The Hudson’s Bay Company once claimed and traded on two-thirds of modern Canada. Indigenous fur trappers swapped pelts for commodities sourced on the world market, such as tobacco, guns, and wool. European hatters desperate for water-proof Beaver pelts effectively re-centered the North American fur trade on Hudson’s Bay. The story of the Hudson’s Bay Company is a transnational story, about Canada. But also, about the involvement of an English company in the colonization of huge swathes of North America, already populated by diverse indigenous communities.
Formation of the Hudson’s Bay Company
The story of the Hudson’s Bay Company (HBC) traces back to the exploits of French explorers and fur traders, Pierre-Esprit Radisson and Médard Chouart des Groseilliers. Spurred on by rumors of a “frozen sea” to the north – rich in furs – the pair proposed an expedition to what is now recognized as Hudson Bay to the authorities of New France.
In 1659, despite being denied French support the duo forged ahead. Returning to Montreal a year later with a bountiful collection of furs, they were arrested, fined, and had their collection confiscated. Undeterred, they sought the backing of English merchants from the Massachusetts Bay Colony (leading to a failed voyage) before decamping to London in 1665, where they secured the support of Prince Rupert and King Charles II. An inaugural English expedition set out in 1688 and King Charles bestowed a Royal Charter to the “Company of Adventurers of England Trading into Hudson’s Bay” in 1670.
Trade by Royal Charter
The HBC adopted the form of a joint-stock corporation, a prolific form of overseas expansion also exemplified by the East India Company (EIC). Like the EIC and other joint-stock companies created in the 16th and 17th centuries, the Hudsons’s Bay Company embodied British colonial interests. Under the auspices of its newfound Royal Charter, the HBC held monopoly rights to trade within – and colonize – the entirety of the drainage of Hudson’s Bay (more than one-third of all modern Canada). The area was promptly renamed “Ruperts Land” after Prince Rupert, co-founder of the HBC and the company’s first governor.
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Critically, the charter claimed almost 1.5 million square kilometers of land inhabited by Inuit and First Nations peoples. While the charter explicitly prohibited claims on the territories of other “Christian” European powers (principally France), the sovereignty of the indigenous people that inhabited the land was effectively ignored.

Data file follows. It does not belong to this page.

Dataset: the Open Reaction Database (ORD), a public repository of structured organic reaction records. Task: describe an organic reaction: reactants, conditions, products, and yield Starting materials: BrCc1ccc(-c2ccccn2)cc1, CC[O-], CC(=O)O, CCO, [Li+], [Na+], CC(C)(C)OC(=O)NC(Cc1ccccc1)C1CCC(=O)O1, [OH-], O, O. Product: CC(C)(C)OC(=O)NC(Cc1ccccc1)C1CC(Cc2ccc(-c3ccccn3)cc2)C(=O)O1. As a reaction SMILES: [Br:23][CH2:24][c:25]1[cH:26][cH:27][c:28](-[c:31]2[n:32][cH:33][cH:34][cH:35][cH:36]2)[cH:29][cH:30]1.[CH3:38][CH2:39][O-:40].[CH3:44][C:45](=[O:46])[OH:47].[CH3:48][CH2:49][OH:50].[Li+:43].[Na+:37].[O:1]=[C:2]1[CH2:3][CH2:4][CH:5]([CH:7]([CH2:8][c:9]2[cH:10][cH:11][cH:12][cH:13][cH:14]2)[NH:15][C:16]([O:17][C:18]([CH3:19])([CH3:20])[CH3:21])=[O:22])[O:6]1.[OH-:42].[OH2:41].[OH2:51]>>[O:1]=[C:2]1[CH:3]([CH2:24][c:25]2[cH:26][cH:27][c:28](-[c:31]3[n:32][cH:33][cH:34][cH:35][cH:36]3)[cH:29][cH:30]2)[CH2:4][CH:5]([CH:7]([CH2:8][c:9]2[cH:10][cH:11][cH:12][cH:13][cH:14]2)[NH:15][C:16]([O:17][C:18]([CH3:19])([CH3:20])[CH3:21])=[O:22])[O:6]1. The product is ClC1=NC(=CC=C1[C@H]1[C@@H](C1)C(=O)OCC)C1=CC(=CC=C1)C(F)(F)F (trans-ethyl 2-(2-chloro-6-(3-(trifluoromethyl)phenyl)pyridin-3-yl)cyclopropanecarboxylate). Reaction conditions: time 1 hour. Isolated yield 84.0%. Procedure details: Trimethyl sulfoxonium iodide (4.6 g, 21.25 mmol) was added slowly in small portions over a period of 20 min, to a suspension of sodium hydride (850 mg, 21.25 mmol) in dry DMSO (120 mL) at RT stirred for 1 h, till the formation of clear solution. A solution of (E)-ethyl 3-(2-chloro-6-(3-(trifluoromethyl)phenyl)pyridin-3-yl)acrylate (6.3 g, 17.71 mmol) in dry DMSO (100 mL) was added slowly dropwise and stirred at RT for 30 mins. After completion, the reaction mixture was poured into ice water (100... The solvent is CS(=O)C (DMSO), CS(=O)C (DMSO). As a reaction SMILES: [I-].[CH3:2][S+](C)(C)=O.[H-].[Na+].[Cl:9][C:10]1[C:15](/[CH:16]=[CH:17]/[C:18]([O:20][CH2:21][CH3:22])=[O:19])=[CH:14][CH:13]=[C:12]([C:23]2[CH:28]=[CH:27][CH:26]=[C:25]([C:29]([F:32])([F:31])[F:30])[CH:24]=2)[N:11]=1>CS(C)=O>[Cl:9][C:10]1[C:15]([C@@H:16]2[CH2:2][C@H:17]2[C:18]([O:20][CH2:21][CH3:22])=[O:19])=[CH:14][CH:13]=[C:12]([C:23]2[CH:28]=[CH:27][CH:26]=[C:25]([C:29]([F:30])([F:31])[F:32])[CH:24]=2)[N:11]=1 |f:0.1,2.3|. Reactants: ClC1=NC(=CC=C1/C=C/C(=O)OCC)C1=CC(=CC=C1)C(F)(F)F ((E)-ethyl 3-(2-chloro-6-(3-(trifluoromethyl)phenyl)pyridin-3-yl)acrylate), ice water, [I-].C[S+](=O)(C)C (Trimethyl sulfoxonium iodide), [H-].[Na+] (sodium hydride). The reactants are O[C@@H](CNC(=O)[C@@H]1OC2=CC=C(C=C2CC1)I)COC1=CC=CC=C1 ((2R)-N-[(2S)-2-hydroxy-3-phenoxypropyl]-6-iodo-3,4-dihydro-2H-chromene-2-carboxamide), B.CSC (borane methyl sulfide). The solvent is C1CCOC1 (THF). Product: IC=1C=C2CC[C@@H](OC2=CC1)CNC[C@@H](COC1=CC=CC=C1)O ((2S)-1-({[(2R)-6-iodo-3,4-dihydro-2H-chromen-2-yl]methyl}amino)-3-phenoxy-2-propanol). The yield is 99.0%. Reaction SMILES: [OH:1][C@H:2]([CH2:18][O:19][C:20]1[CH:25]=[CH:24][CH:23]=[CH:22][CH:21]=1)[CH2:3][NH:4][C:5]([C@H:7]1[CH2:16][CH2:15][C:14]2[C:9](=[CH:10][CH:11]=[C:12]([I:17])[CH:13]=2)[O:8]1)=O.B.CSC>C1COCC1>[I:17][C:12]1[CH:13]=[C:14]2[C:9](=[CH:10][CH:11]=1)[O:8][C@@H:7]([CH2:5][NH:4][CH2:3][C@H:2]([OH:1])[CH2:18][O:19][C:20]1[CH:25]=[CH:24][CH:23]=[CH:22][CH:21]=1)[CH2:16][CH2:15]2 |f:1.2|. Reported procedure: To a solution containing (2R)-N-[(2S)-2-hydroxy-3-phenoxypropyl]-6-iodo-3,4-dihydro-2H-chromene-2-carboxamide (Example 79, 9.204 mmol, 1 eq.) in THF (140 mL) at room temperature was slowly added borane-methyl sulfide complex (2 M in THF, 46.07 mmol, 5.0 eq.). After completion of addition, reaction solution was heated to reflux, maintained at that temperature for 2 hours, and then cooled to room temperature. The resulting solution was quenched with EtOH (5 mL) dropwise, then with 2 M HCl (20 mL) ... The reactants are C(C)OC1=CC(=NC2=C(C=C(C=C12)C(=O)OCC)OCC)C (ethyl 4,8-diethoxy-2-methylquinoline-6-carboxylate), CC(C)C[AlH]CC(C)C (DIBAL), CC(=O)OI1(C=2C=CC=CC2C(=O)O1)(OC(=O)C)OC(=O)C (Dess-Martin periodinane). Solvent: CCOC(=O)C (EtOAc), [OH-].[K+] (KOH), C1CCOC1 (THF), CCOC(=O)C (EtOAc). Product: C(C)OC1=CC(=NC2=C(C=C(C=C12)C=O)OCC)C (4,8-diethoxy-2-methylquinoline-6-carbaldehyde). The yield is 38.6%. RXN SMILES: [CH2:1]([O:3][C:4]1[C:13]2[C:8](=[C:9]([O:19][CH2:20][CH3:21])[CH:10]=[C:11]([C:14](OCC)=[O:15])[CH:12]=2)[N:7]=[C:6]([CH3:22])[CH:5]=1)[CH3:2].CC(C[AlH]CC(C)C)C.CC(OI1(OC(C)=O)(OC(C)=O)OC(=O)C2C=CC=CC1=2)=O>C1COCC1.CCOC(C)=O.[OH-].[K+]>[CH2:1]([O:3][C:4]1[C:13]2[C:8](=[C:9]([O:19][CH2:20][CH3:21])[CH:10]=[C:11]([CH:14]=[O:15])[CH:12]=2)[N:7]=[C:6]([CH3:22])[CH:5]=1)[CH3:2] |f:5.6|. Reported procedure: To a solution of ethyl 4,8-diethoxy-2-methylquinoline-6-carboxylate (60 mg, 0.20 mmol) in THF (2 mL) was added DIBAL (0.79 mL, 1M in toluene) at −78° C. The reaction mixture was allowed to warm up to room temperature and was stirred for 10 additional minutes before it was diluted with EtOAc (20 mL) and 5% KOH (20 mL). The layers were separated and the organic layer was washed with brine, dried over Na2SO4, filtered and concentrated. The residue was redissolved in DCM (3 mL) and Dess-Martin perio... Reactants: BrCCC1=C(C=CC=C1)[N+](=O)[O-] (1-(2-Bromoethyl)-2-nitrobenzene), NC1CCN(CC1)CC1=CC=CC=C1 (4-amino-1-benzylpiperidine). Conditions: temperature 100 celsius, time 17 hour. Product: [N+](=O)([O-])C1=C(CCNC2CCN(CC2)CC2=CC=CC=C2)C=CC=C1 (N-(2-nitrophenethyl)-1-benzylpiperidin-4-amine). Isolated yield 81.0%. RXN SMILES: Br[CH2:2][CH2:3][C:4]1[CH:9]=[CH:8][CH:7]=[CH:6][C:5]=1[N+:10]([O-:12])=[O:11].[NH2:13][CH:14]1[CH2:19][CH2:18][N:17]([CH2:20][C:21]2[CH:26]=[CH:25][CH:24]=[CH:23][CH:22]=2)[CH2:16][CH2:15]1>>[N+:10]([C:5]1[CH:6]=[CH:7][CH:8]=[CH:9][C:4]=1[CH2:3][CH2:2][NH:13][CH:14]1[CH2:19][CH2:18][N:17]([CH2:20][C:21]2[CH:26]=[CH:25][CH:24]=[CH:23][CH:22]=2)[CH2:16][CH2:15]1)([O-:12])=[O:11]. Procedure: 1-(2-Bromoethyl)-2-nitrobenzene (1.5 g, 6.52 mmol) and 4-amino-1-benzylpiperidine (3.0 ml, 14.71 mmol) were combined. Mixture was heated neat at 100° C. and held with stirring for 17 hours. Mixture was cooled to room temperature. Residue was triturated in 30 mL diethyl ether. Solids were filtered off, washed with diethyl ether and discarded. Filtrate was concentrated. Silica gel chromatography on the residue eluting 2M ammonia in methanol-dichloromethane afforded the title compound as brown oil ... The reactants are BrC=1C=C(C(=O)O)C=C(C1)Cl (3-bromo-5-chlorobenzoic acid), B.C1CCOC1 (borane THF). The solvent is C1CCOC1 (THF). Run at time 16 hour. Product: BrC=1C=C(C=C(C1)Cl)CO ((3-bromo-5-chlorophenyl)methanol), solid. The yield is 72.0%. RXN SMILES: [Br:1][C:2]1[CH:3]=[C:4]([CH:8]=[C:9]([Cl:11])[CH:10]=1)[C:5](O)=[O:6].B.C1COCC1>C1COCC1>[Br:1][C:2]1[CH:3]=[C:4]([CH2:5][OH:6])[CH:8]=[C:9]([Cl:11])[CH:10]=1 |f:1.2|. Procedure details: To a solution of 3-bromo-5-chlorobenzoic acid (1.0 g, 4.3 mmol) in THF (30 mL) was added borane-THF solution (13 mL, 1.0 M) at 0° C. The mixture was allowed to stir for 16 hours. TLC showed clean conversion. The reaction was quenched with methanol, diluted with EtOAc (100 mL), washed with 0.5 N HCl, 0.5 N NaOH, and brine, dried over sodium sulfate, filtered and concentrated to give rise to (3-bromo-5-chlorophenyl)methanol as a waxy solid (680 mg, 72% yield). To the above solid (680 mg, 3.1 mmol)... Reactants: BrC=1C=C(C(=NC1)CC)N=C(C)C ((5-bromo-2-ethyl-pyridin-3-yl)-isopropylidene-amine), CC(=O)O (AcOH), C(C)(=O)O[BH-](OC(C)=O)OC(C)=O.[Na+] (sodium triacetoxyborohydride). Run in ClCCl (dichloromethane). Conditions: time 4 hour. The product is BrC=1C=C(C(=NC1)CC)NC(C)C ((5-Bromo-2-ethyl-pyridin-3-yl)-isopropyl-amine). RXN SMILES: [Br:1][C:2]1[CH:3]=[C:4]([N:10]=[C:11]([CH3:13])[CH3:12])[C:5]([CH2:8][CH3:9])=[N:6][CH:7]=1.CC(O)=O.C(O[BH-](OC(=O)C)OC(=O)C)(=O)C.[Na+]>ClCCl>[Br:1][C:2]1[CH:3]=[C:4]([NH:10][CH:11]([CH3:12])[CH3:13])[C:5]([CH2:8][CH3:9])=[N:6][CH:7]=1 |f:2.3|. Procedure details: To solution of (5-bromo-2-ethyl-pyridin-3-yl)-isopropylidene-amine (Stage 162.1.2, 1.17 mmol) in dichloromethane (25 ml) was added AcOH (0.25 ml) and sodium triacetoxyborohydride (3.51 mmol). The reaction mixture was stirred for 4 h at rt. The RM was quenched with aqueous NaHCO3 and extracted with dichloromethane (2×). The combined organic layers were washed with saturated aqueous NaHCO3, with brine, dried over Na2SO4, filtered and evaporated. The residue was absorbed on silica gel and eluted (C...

The Fur Trade
Driven by European demand for luxury felt hats, the HBC constructed a network of outposts along the rivers that connected to the vast inland sea of Hudson’s Bay. These outposts, manned by officials and traders, became hubs where indigenous trappers exchanged premium Beaver pelts for various goods, including guns, wool, and tobacco.
For the first 200 years of the company’s existence, the Beaver served as the basic unit of accounting. In a bid to standardize trade, the HBC established its own currency known as “Made Beaver.” Henceforth goods were valued by placing them against the value of one prime Beaver pelt. In the first two-thirds of the 18th century alone, the HBC shipped close to 3 million Beaver pelts to European hat makers. All in all, the HBC dominated the global fur trade for over two centuries, its influence waning only with the eventual decline of fashionable fur in the 19th century.
The HBC as a Colonizing Power
The HBC not only facilitated British colonial business and trade but also disseminated British culture and values. Through the establishment of trading outposts, the company wove a complex network of social relations between its traders, and indigenous communities they engaged with. The most devastating impact was the transmission of diseases like smallpox and tuberculosis from company men to the local population. In some instances, not just individuals but entire communities and ways of life were wiped out by disease.
Initially, by maintaining relative distance from the dictates of the British crown, the HBC prioritized profit over any inclination to “civilize” their trading partners. However, this approach gradually shifted in the 1820s, with the British parliament tasked the company with settlement and trade west of the Rocky Mountains. By 1846, the HBC had founded a colony on Vancouver Island and helped make western Canada British. As the HBC expanded into British Columbia so did smallpox, to devastating effect.
The Hudson’s Bay Company Today
Over 350 years since its incorporation by Royal Charter, the present-day Hudson’s Bay Company has been transformed into one of Canada’s best-known retailers. In 1970, a new legal charter was drafted by Elizabeth II to officially transfer ownership of the company from the United Kingdom to Canada, establishing a new headquarters in Winnipeg, Manitoba. In its modern form as a department store chain, “The Bay” has consolidated itself as one of the most recognizable brands in Canada.
While much of the company’s checkered past has been obscured, the distinct stripes of its renowned “point blanket” – once traded for Beaver pelts – have been repackaged into a range of consumer goods. In 2006, an American private equity firm acquired the company in a bid to turn the HBC’s property portfolio into high-end office blocks. In 2022, work began to repurpose the historic (listed) HBC building in Winnipeg into a First Nations community center.